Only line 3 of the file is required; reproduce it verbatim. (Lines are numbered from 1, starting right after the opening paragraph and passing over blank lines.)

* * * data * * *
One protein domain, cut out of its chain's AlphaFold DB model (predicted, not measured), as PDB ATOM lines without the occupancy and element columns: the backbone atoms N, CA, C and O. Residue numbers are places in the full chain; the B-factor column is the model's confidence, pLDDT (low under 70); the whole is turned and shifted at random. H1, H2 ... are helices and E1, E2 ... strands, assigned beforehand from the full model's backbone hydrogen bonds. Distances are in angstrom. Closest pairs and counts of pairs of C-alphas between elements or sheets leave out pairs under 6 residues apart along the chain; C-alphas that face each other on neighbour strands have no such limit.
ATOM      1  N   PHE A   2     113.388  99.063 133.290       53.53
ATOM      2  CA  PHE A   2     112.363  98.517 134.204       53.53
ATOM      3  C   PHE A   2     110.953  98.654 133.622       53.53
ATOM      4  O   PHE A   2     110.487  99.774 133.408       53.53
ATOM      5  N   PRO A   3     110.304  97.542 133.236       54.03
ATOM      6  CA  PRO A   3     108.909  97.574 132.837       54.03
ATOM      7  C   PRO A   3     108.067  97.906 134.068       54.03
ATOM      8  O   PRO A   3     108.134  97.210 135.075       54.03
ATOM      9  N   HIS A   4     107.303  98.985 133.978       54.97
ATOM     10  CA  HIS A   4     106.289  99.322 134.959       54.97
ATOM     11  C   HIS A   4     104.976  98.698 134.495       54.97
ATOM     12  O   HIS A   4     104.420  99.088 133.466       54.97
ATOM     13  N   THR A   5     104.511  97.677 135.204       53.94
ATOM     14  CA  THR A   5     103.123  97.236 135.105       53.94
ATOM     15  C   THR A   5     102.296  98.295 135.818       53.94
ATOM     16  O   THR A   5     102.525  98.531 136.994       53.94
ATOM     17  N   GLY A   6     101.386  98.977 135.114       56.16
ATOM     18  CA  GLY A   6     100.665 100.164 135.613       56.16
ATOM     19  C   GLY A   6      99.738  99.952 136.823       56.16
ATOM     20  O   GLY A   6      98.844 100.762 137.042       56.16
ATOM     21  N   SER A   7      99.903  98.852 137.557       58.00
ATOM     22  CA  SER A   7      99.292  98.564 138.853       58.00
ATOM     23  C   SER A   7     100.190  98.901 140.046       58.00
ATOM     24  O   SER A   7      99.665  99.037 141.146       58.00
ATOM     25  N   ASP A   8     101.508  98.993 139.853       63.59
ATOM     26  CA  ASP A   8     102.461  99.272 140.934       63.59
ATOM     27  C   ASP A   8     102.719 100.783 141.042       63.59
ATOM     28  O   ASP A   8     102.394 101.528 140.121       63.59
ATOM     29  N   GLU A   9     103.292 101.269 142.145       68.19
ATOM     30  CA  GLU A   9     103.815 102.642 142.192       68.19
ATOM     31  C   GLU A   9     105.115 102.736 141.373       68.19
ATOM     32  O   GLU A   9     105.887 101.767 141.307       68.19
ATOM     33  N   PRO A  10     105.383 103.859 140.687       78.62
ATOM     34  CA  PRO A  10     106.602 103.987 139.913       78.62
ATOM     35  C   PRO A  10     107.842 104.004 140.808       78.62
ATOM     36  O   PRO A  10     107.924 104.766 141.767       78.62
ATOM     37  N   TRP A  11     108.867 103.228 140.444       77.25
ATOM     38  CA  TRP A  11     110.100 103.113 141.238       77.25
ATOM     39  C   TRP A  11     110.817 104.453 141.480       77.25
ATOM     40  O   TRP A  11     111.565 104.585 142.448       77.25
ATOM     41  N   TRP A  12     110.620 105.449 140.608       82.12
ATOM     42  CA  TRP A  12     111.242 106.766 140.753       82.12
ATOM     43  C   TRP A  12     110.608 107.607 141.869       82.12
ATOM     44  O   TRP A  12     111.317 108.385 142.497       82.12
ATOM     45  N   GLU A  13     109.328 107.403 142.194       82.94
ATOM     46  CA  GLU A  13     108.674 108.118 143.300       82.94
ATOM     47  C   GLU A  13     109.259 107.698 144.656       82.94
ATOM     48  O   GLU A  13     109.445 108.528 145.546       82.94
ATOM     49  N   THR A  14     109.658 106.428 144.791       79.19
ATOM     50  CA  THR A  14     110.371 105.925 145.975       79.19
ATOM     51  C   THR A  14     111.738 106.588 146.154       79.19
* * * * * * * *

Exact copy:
ATOM      3  C   PHE A   2     110.953  98.654 133.622       53.53